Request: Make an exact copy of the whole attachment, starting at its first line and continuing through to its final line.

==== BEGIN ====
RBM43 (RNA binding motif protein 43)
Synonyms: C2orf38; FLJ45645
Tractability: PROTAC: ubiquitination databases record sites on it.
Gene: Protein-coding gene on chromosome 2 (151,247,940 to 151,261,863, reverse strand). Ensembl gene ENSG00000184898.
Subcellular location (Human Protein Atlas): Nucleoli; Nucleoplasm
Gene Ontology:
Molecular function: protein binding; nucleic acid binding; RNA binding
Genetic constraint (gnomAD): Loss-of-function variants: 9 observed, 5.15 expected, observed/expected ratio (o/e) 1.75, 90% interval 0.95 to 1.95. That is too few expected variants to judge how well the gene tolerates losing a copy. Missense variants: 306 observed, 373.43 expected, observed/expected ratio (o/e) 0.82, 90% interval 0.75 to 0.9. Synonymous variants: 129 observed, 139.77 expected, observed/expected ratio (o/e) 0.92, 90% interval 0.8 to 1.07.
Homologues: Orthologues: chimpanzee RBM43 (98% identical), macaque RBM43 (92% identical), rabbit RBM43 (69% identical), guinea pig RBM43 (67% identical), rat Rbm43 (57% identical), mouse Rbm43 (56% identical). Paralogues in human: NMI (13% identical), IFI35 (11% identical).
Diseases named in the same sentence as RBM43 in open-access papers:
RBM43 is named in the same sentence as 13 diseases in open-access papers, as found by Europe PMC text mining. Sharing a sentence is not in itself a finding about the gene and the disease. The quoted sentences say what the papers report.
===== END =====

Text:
RBM43 (RNA binding motif protein 43)
Synonyms: C2orf38; FLJ45645
Tractability: PROTAC: ubiquitination databases record sites on it.
Gene: Protein-coding gene on chromosome 2 (151,247,940 to 151,261,863, reverse strand). Ensembl gene ENSG00000184898.
Subcellular location (Human Protein Atlas): Nucleoli; Nucleoplasm
Gene Ontology:
Molecular function: protein binding; nucleic acid binding; RNA binding
Genetic constraint (gnomAD): Loss-of-function variants: 9 observed, 5.15 expected, observed/expected ratio (o/e) 1.75, 90% interval 0.95 to 1.95. That is too few expected variants to judge how well the gene tolerates losing a copy. Missense variants: 306 observed, 373.43 expected, observed/expected ratio (o/e) 0.82, 90% interval 0.75 to 0.9. Synonymous variants: 129 observed, 139.77 expected, observed/expected ratio (o/e) 0.92, 90% interval 0.8 to 1.07.
Homologues: Orthologues: chimpanzee RBM43 (98% identical), macaque RBM43 (92% identical), rabbit RBM43 (69% identical), guinea pig RBM43 (67% identical), rat Rbm43 (57% identical), mouse Rbm43 (56% identical). Paralogues in human: NMI (13% identical), IFI35 (11% identical).
Diseases named in the same sentence as RBM43 in open-access papers:
RBM43 is named in the same sentence as 13 diseases in open-access papers, as found by Europe PMC text mining. Sharing a sentence is not in itself a finding about the gene and the disease. The quoted sentences say what the papers report.